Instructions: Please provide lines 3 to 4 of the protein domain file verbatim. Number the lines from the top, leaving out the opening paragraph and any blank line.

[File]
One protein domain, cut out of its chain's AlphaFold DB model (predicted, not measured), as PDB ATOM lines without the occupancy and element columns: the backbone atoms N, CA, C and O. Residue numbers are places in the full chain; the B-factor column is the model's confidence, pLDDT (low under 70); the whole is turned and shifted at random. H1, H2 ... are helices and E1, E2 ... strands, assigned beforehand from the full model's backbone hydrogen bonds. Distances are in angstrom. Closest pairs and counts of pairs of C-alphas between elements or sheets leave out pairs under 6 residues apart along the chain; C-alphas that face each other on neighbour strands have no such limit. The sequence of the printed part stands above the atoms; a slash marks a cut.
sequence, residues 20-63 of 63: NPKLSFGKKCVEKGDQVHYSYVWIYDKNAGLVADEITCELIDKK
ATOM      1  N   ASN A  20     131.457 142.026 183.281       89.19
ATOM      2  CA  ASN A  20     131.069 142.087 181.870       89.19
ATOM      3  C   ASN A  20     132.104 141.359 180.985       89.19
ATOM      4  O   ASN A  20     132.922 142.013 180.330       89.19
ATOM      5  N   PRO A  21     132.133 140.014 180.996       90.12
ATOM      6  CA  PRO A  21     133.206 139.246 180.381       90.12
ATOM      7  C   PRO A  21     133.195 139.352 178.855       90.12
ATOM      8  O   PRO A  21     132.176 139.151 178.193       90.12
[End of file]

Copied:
ATOM      2  CA  ASN A  20     131.069 142.087 181.870       89.19
ATOM      3  C   ASN A  20     132.104 141.359 180.985       89.19